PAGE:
Now You See Us: 18th century portrait artist features in new exhibition

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Now You See Us: 18th century portrait artist features in new exhibition

Catherine da Costa's family fled the Spanish Inquisition to settle in London. Three centuries later, her miniature painting forms part of Tate Britain women artist show.

Self-portrait attributed to Catherine da Costa. Pic: Wikipedia
Self-portrait attributed to Catherine da Costa. Pic: Wikipedia

Tate Britain is featuring the work of an 18th century Jewish artist in its latest exhibition.

“Now you see us, Women artists in Britain 1520-1920′ includes a miniature portrait by Catherine da Costa, lent by Jewish Museum London.

Born in London to a Sephardi family, da Costa (née Mendes), 1679-1756, was the first noteworthy female Anglo-Jewish artist.

Her Portuguese parents fled the Spanish Inquisition and settled in London; her father Fernando, having converted to Roman Catholicism, was doctor to both King Charles II and Queen consort Catherine of Braganza.

Miniature portrait by 18th century artist Catherine da Costa which features in Tate Britain exhibit.

Whilst baptised at Somerset House and with Braganza as her godmother, Catherine was given the Hebrew name Rachel. She studied painting under English portait artist Bernard Lens III, which inspired her to specialise in miniature portraits. Her work, ‘Imaginary Portrait of Mary, Queen of Scots’ is housed at Ham House in Surrey and a full length watercolour of her father hangs in Bevis Marks synagogue in central London.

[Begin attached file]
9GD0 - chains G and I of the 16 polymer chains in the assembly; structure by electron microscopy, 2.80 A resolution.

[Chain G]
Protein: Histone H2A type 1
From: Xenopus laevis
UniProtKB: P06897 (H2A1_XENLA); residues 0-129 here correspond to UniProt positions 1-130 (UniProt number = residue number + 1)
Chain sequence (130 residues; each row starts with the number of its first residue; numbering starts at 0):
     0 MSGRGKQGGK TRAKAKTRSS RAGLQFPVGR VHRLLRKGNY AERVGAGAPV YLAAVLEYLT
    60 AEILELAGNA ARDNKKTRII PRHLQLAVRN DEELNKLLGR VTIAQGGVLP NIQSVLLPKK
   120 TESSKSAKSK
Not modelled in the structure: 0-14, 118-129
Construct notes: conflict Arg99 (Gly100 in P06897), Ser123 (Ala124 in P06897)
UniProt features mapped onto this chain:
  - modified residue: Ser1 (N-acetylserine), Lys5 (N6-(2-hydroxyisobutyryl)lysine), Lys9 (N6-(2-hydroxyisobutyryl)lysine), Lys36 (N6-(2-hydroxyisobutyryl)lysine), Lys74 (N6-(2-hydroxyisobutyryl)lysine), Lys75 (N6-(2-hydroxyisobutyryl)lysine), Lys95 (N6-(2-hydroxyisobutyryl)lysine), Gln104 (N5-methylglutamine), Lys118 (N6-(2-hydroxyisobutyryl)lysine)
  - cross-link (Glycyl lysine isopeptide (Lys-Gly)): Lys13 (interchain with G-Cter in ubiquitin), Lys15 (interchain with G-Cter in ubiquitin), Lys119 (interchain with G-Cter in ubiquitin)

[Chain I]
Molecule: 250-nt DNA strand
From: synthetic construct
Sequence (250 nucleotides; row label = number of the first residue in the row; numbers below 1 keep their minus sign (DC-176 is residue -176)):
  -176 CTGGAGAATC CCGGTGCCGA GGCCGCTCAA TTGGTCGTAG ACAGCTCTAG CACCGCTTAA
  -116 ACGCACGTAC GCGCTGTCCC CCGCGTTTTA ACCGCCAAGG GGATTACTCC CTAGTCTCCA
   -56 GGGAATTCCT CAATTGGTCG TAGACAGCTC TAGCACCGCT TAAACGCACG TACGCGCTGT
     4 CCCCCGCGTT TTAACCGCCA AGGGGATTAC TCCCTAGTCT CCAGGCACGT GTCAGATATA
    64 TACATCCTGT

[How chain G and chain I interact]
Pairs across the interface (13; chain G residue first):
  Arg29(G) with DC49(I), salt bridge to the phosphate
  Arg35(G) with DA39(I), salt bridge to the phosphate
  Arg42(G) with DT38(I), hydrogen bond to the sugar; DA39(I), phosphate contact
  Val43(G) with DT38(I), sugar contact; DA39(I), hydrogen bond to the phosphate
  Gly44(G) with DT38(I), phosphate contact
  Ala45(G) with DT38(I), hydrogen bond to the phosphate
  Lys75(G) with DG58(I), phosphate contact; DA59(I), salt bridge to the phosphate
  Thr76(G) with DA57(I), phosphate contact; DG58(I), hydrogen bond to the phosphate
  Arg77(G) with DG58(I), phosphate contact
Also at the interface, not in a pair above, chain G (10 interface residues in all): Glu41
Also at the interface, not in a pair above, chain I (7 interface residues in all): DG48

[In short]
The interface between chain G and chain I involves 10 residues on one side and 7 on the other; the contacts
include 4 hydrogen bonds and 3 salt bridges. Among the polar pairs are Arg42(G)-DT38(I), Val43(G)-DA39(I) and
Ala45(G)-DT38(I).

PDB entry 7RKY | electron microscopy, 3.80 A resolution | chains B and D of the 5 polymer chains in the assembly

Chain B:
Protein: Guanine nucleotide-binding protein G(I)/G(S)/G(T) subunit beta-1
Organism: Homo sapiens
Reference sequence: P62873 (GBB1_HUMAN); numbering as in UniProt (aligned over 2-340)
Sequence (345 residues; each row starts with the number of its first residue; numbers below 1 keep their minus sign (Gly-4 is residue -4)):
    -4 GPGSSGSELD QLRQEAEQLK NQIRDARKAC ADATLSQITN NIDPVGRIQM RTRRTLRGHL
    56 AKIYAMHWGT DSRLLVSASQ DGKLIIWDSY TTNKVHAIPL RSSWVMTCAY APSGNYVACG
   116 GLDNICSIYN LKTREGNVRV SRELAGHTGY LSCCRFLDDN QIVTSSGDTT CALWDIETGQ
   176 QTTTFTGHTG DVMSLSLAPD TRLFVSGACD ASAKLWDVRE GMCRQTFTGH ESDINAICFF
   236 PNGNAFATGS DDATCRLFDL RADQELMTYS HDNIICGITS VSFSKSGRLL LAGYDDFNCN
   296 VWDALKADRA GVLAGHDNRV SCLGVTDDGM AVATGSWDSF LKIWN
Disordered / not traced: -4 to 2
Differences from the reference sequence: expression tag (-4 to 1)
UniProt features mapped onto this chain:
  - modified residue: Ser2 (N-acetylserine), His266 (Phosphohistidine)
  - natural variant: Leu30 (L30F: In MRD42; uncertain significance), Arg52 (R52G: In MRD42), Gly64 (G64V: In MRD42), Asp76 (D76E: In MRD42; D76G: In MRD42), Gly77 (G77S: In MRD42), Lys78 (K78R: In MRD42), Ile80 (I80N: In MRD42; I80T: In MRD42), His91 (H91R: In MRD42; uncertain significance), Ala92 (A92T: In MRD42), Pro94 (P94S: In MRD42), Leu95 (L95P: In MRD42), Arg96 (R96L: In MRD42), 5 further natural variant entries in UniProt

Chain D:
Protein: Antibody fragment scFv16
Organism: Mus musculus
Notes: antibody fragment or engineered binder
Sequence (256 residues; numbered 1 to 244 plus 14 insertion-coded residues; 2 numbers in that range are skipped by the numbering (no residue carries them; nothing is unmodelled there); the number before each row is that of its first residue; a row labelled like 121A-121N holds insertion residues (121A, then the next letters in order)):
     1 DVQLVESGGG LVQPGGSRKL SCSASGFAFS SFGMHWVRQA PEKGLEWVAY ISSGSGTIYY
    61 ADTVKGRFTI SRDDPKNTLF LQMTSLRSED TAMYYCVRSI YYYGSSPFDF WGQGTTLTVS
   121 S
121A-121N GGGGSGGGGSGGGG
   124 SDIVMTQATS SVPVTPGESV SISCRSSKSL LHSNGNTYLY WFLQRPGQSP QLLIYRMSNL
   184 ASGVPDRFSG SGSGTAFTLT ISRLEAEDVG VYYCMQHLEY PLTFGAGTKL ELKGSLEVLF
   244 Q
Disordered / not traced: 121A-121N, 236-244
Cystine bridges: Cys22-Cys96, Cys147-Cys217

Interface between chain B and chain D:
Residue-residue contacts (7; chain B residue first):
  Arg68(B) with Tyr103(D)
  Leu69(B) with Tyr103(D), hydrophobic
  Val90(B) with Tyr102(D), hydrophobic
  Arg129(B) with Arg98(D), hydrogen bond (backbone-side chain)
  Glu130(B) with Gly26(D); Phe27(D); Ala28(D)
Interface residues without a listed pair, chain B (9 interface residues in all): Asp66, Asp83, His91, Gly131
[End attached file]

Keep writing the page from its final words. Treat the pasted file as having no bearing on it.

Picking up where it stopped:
The portrait of her son, Abraham da Costa, one of six children born to Catherine and her husband Moses, features in the exhibition.

On display until October, the display features more than 200 works by 100 different women creatives, following their journeys to becoming professional artists.

The exhibition sheds light on how these artists championed equal access to art training and academy membership, breaking boundaries and overcoming many obstacles to establish what it meant to be a woman in the art world.

Tate Britain

Catherina da Costa died on 11 December 1756 and was buried in the Mile End Jewish cemetery.

Jewish Museum London is currently operating as a Museum without Walls, lending items and curating displays across the country in a wide range of venues.

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